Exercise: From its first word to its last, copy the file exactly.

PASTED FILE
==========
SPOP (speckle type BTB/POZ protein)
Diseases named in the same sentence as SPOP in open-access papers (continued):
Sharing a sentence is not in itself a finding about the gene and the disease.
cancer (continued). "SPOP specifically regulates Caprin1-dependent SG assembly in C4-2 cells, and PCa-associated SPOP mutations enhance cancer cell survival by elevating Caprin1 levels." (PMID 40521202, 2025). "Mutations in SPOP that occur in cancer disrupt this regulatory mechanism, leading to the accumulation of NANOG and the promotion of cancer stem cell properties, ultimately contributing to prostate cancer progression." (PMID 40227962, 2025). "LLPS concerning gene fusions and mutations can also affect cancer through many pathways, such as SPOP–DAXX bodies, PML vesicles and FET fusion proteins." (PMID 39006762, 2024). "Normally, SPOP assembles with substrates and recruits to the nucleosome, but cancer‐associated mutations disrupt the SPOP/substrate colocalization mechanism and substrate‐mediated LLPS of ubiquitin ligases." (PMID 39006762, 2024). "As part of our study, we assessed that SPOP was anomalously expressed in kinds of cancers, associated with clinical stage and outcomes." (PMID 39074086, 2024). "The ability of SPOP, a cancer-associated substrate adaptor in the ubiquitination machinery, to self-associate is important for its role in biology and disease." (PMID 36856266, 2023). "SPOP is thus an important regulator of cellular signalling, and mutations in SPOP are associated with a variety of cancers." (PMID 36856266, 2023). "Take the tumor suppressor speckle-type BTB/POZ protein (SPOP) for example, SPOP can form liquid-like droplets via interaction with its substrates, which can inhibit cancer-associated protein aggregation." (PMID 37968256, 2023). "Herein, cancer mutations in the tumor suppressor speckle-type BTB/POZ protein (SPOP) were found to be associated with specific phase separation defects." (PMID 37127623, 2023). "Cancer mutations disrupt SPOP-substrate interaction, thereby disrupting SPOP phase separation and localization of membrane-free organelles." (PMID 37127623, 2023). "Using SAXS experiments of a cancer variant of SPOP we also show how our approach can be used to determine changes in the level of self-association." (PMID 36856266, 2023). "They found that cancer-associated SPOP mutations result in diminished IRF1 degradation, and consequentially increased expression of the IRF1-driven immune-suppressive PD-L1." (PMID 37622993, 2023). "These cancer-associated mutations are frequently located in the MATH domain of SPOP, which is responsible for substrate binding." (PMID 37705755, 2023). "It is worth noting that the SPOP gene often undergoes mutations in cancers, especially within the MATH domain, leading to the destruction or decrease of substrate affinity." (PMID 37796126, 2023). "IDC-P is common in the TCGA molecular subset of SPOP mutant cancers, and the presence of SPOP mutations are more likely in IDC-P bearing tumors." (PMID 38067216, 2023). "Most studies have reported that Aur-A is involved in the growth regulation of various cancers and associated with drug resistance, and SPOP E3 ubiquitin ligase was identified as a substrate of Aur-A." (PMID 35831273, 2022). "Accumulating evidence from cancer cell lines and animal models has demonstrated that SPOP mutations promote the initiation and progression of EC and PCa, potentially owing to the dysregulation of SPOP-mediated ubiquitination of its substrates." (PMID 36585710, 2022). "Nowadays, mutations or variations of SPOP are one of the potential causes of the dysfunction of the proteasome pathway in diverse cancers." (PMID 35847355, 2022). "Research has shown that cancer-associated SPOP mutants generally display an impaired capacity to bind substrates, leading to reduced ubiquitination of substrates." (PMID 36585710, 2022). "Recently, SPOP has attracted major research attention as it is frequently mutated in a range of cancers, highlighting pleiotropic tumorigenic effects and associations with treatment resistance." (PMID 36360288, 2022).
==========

SPOP (speckle type BTB/POZ protein)
Diseases named in the same sentence as SPOP in open-access papers (continued):
Sharing a sentence is not in itself a finding about the gene and the disease.
cancer (continued). "SPOP specifically regulates Caprin1-dependent SG assembly in C4-2 cells, and PCa-associated SPOP mutations enhance cancer cell survival by elevating Caprin1 levels." (PMID 40521202, 2025). "Mutations in SPOP that occur in cancer disrupt this regulatory mechanism, leading to the accumulation of NANOG and the promotion of cancer stem cell properties, ultimately contributing to prostate cancer progression." (PMID 40227962, 2025). "LLPS concerning gene fusions and mutations can also affect cancer through many pathways, such as SPOP–DAXX bodies, PML vesicles and FET fusion proteins." (PMID 39006762, 2024). "Normally, SPOP assembles with substrates and recruits to the nucleosome, but cancer‐associated mutations disrupt the SPOP/substrate colocalization mechanism and substrate‐mediated LLPS of ubiquitin ligases." (PMID 39006762, 2024). "As part of our study, we assessed that SPOP was anomalously expressed in kinds of cancers, associated with clinical stage and outcomes." (PMID 39074086, 2024). "The ability of SPOP, a cancer-associated substrate adaptor in the ubiquitination machinery, to self-associate is important for its role in biology and disease." (PMID 36856266, 2023). "SPOP is thus an important regulator of cellular signalling, and mutations in SPOP are associated with a variety of cancers." (PMID 36856266, 2023). "Take the tumor suppressor speckle-type BTB/POZ protein (SPOP) for example, SPOP can form liquid-like droplets via interaction with its substrates, which can inhibit cancer-associated protein aggregation." (PMID 37968256, 2023). "Herein, cancer mutations in the tumor suppressor speckle-type BTB/POZ protein (SPOP) were found to be associated with specific phase separation defects." (PMID 37127623, 2023). "Cancer mutations disrupt SPOP-substrate interaction, thereby disrupting SPOP phase separation and localization of membrane-free organelles." (PMID 37127623, 2023). "Using SAXS experiments of a cancer variant of SPOP we also show how our approach can be used to determine changes in the level of self-association." (PMID 36856266, 2023). "They found that cancer-associated SPOP mutations result in diminished IRF1 degradation, and consequentially increased expression of the IRF1-driven immune-suppressive PD-L1." (PMID 37622993, 2023). "These cancer-associated mutations are frequently located in the MATH domain of SPOP, which is responsible for substrate binding." (PMID 37705755, 2023). "It is worth noting that the SPOP gene often undergoes mutations in cancers, especially within the MATH domain, leading to the destruction or decrease of substrate affinity." (PMID 37796126, 2023). "IDC-P is common in the TCGA molecular subset of SPOP mutant cancers, and the presence of SPOP mutations are more likely in IDC-P bearing tumors." (PMID 38067216, 2023). "Most studies have reported that Aur-A is involved in the growth regulation of various cancers and associated with drug resistance, and SPOP E3 ubiquitin ligase was identified as a substrate of Aur-A." (PMID 35831273, 2022). "Accumulating evidence from cancer cell lines and animal models has demonstrated that SPOP mutations promote the initiation and progression of EC and PCa, potentially owing to the dysregulation of SPOP-mediated ubiquitination of its substrates." (PMID 36585710, 2022). "Nowadays, mutations or variations of SPOP are one of the potential causes of the dysfunction of the proteasome pathway in diverse cancers." (PMID 35847355, 2022). "Research has shown that cancer-associated SPOP mutants generally display an impaired capacity to bind substrates, leading to reduced ubiquitination of substrates." (PMID 36585710, 2022). "Recently, SPOP has attracted major research attention as it is frequently mutated in a range of cancers, highlighting pleiotropic tumorigenic effects and associations with treatment resistance." (PMID 36360288, 2022).